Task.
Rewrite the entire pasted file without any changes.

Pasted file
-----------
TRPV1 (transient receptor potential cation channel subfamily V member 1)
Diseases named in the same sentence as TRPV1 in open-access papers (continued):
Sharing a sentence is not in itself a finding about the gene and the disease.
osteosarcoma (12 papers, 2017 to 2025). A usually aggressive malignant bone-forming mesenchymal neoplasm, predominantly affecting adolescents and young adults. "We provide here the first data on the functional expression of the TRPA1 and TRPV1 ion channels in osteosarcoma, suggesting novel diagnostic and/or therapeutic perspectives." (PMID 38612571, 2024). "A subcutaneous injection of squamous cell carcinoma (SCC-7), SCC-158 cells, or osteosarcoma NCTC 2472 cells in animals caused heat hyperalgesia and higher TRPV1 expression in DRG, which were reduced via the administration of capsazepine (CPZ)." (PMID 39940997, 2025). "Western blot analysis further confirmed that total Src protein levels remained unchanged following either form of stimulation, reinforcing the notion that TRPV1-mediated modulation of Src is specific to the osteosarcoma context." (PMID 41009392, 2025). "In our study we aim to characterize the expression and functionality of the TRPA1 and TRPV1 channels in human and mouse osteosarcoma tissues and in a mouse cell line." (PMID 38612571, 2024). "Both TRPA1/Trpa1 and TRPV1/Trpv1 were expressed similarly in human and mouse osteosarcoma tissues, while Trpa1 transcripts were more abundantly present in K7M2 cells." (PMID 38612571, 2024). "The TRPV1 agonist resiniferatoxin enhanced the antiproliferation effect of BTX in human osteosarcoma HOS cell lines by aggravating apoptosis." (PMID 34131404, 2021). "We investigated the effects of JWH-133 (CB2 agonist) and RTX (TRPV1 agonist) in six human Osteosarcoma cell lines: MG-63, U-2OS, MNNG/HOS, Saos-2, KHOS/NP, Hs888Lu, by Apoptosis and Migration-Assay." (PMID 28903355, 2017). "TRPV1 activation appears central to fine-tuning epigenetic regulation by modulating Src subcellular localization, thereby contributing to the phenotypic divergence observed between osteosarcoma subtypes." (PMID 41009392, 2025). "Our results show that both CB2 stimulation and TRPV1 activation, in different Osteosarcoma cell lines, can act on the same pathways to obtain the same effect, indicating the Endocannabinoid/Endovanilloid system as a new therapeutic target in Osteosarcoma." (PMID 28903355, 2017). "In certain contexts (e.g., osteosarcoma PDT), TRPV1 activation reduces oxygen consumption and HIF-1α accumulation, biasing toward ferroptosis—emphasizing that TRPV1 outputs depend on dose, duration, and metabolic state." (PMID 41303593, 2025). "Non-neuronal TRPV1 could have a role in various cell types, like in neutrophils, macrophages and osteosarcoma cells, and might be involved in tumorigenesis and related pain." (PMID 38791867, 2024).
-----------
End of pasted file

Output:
TRPV1 (transient receptor potential cation channel subfamily V member 1)
Diseases named in the same sentence as TRPV1 in open-access papers (continued):
Sharing a sentence is not in itself a finding about the gene and the disease.
osteosarcoma (12 papers, 2017 to 2025). A usually aggressive malignant bone-forming mesenchymal neoplasm, predominantly affecting adolescents and young adults. "We provide here the first data on the functional expression of the TRPA1 and TRPV1 ion channels in osteosarcoma, suggesting novel diagnostic and/or therapeutic perspectives." (PMID 38612571, 2024). "A subcutaneous injection of squamous cell carcinoma (SCC-7), SCC-158 cells, or osteosarcoma NCTC 2472 cells in animals caused heat hyperalgesia and higher TRPV1 expression in DRG, which were reduced via the administration of capsazepine (CPZ)." (PMID 39940997, 2025). "Western blot analysis further confirmed that total Src protein levels remained unchanged following either form of stimulation, reinforcing the notion that TRPV1-mediated modulation of Src is specific to the osteosarcoma context." (PMID 41009392, 2025). "In our study we aim to characterize the expression and functionality of the TRPA1 and TRPV1 channels in human and mouse osteosarcoma tissues and in a mouse cell line." (PMID 38612571, 2024). "Both TRPA1/Trpa1 and TRPV1/Trpv1 were expressed similarly in human and mouse osteosarcoma tissues, while Trpa1 transcripts were more abundantly present in K7M2 cells." (PMID 38612571, 2024). "The TRPV1 agonist resiniferatoxin enhanced the antiproliferation effect of BTX in human osteosarcoma HOS cell lines by aggravating apoptosis." (PMID 34131404, 2021). "We investigated the effects of JWH-133 (CB2 agonist) and RTX (TRPV1 agonist) in six human Osteosarcoma cell lines: MG-63, U-2OS, MNNG/HOS, Saos-2, KHOS/NP, Hs888Lu, by Apoptosis and Migration-Assay." (PMID 28903355, 2017). "TRPV1 activation appears central to fine-tuning epigenetic regulation by modulating Src subcellular localization, thereby contributing to the phenotypic divergence observed between osteosarcoma subtypes." (PMID 41009392, 2025). "Our results show that both CB2 stimulation and TRPV1 activation, in different Osteosarcoma cell lines, can act on the same pathways to obtain the same effect, indicating the Endocannabinoid/Endovanilloid system as a new therapeutic target in Osteosarcoma." (PMID 28903355, 2017). "In certain contexts (e.g., osteosarcoma PDT), TRPV1 activation reduces oxygen consumption and HIF-1α accumulation, biasing toward ferroptosis—emphasizing that TRPV1 outputs depend on dose, duration, and metabolic state." (PMID 41303593, 2025). "Non-neuronal TRPV1 could have a role in various cell types, like in neutrophils, macrophages and osteosarcoma cells, and might be involved in tumorigenesis and related pain." (PMID 38791867, 2024).